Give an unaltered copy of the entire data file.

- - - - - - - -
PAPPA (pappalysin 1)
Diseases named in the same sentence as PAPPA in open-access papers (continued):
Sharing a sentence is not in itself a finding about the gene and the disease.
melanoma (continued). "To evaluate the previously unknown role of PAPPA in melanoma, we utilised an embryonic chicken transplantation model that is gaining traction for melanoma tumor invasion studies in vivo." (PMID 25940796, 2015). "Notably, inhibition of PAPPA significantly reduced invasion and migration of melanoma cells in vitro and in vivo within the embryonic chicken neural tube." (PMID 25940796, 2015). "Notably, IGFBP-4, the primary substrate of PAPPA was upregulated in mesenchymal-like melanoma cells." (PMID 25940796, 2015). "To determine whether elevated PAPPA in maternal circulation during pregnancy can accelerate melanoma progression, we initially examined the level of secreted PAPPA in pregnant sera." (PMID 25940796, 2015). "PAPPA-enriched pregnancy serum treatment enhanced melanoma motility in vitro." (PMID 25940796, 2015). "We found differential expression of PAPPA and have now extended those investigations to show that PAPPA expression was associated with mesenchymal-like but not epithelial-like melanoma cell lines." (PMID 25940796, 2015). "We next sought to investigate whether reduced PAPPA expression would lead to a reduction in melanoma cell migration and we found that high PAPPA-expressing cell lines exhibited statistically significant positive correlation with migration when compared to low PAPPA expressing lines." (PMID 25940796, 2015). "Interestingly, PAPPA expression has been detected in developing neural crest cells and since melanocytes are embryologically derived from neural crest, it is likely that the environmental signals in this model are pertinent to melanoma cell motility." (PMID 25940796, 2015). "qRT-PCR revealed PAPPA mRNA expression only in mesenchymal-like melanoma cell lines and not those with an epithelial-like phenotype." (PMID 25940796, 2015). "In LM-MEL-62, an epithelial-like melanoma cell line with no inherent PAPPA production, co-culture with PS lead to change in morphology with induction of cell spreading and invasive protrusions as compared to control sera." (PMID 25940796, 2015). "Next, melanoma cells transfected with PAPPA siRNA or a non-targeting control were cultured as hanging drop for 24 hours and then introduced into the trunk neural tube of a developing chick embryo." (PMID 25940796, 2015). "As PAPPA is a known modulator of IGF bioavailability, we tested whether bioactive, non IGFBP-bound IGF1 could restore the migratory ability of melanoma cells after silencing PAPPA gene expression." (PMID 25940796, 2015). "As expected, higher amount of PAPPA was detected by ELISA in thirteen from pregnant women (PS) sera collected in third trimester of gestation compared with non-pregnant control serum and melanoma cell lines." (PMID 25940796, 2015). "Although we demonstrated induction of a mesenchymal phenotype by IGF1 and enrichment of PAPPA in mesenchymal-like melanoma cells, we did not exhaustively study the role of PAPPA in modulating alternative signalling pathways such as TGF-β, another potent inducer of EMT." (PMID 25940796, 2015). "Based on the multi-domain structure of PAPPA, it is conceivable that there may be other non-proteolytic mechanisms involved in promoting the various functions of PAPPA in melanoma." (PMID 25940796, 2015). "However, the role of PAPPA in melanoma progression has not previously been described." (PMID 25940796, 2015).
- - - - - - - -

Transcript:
PAPPA (pappalysin 1)
Diseases named in the same sentence as PAPPA in open-access papers (continued):
Sharing a sentence is not in itself a finding about the gene and the disease.
melanoma (continued). "To evaluate the previously unknown role of PAPPA in melanoma, we utilised an embryonic chicken transplantation model that is gaining traction for melanoma tumor invasion studies in vivo." (PMID 25940796, 2015). "Notably, inhibition of PAPPA significantly reduced invasion and migration of melanoma cells in vitro and in vivo within the embryonic chicken neural tube." (PMID 25940796, 2015). "Notably, IGFBP-4, the primary substrate of PAPPA was upregulated in mesenchymal-like melanoma cells." (PMID 25940796, 2015). "To determine whether elevated PAPPA in maternal circulation during pregnancy can accelerate melanoma progression, we initially examined the level of secreted PAPPA in pregnant sera." (PMID 25940796, 2015). "PAPPA-enriched pregnancy serum treatment enhanced melanoma motility in vitro." (PMID 25940796, 2015). "We found differential expression of PAPPA and have now extended those investigations to show that PAPPA expression was associated with mesenchymal-like but not epithelial-like melanoma cell lines." (PMID 25940796, 2015). "We next sought to investigate whether reduced PAPPA expression would lead to a reduction in melanoma cell migration and we found that high PAPPA-expressing cell lines exhibited statistically significant positive correlation with migration when compared to low PAPPA expressing lines." (PMID 25940796, 2015). "Interestingly, PAPPA expression has been detected in developing neural crest cells and since melanocytes are embryologically derived from neural crest, it is likely that the environmental signals in this model are pertinent to melanoma cell motility." (PMID 25940796, 2015). "qRT-PCR revealed PAPPA mRNA expression only in mesenchymal-like melanoma cell lines and not those with an epithelial-like phenotype." (PMID 25940796, 2015). "In LM-MEL-62, an epithelial-like melanoma cell line with no inherent PAPPA production, co-culture with PS lead to change in morphology with induction of cell spreading and invasive protrusions as compared to control sera." (PMID 25940796, 2015). "Next, melanoma cells transfected with PAPPA siRNA or a non-targeting control were cultured as hanging drop for 24 hours and then introduced into the trunk neural tube of a developing chick embryo." (PMID 25940796, 2015). "As PAPPA is a known modulator of IGF bioavailability, we tested whether bioactive, non IGFBP-bound IGF1 could restore the migratory ability of melanoma cells after silencing PAPPA gene expression." (PMID 25940796, 2015). "As expected, higher amount of PAPPA was detected by ELISA in thirteen from pregnant women (PS) sera collected in third trimester of gestation compared with non-pregnant control serum and melanoma cell lines." (PMID 25940796, 2015). "Although we demonstrated induction of a mesenchymal phenotype by IGF1 and enrichment of PAPPA in mesenchymal-like melanoma cells, we did not exhaustively study the role of PAPPA in modulating alternative signalling pathways such as TGF-β, another potent inducer of EMT." (PMID 25940796, 2015). "Based on the multi-domain structure of PAPPA, it is conceivable that there may be other non-proteolytic mechanisms involved in promoting the various functions of PAPPA in melanoma." (PMID 25940796, 2015). "However, the role of PAPPA in melanoma progression has not previously been described." (PMID 25940796, 2015).